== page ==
I A spring6$ positioned withinthe housing encircles the tube shaft portion 61 with one end abutting an end of the sleeve 56 and its other end abutting the stepped annular flange portion 62 of the actuator 53, to normally bias this actuator toward the left, as seen in FIG. 2, to the extended position shown in this figure.

The disphragm 52 and the stepped annular flange portion62 of the actuator 53 form with the front and rear housing portions 50 and 51 front and rear chambers 66 and 67 on opposite sides of the diaphragm, the rear chamber 67 being exposed to atmospheric air pressure through a sized orifice 68 extending through the rear housing portion 51.

An axial passage 70 extending from the end of tube shaft portion 61 into the first shaft portion 58 of the actuator is adapted to be placed in communication with one ormoreradial orifice passages 71 of predetermined size extending through the wall of the shaft portion.58.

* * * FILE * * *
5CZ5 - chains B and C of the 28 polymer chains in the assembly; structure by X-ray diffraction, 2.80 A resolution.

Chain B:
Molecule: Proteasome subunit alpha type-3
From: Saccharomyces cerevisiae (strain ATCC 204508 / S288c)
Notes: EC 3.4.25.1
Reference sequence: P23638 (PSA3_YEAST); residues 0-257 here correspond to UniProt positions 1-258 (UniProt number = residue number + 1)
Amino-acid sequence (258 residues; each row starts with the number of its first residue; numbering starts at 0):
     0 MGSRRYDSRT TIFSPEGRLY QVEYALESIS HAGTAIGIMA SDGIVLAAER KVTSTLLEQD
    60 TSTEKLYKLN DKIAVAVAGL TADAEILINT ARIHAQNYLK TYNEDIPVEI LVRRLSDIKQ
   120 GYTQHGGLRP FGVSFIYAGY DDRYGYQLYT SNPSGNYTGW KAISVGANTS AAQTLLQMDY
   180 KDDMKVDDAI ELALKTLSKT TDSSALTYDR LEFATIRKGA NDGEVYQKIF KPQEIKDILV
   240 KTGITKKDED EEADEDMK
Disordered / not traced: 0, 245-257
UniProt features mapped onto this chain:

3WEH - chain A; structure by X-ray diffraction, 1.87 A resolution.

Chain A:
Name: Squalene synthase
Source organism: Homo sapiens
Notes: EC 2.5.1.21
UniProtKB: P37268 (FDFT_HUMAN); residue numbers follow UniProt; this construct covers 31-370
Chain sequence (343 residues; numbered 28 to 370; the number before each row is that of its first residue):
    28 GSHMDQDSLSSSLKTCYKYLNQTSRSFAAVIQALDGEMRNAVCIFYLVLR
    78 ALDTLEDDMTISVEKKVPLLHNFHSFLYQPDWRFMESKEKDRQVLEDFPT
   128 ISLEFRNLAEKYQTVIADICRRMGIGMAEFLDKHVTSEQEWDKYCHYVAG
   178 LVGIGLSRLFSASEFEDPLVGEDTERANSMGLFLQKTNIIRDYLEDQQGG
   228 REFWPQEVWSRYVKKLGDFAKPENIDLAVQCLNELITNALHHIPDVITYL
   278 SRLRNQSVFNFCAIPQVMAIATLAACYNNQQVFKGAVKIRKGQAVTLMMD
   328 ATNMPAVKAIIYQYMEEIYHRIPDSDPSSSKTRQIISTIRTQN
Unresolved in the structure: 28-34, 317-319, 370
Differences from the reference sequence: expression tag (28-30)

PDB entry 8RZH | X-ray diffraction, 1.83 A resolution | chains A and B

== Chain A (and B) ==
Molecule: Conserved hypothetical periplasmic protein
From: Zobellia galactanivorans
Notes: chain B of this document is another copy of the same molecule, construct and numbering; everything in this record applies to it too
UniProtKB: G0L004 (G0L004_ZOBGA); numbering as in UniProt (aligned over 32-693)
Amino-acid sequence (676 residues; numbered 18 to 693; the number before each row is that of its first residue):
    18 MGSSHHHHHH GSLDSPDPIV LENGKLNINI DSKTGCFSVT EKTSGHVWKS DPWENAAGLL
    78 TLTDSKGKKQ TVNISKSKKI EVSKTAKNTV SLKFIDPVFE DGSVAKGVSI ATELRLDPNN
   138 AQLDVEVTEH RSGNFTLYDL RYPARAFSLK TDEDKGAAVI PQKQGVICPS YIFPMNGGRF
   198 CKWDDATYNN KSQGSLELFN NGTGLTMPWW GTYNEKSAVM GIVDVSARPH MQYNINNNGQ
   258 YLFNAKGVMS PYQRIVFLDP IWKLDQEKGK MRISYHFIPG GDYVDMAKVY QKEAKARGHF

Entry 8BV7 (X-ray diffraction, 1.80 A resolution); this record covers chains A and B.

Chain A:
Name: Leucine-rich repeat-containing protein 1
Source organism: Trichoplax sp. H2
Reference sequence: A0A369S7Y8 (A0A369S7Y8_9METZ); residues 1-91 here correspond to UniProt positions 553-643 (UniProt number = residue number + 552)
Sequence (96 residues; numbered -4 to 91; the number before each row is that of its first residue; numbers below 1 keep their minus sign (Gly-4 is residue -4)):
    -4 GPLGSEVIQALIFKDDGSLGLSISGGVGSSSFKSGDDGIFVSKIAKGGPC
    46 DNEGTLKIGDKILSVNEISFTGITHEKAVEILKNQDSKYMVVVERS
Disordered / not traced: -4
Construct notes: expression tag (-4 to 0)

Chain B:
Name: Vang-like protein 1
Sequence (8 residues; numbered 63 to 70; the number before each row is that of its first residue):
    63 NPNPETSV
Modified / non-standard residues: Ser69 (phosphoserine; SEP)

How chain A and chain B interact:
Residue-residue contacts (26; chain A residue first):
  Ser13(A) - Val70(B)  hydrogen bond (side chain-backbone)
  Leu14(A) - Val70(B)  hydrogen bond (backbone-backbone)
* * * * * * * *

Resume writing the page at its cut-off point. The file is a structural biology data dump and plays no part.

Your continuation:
The shaft portion 58 with the axial passage 70 and orifice passages 71 provides a valve arrangement reciprocable in bore 54 to cooperate with the O-ring seal 64 to control the ingress and egress of fluid to front chamber 66. When the actuator 53 is in a retracted position, moved to the extreme right with reference to FIG. 2, the orifice passages 71 are in direct communication with chamber 66 whereby, as described in greater defast idle position or beyond the spring 65 can help to extend the actuator to follow the movement of the throttle lever until the actuator is fully extended whereas, if the throttle is moved from a full throttle to fast idle to slow idle, the throttle lever 16 engages the stem of the actuator to effect movement of it back to its retracted position, this movement being from left to right with reference to FIG. 2.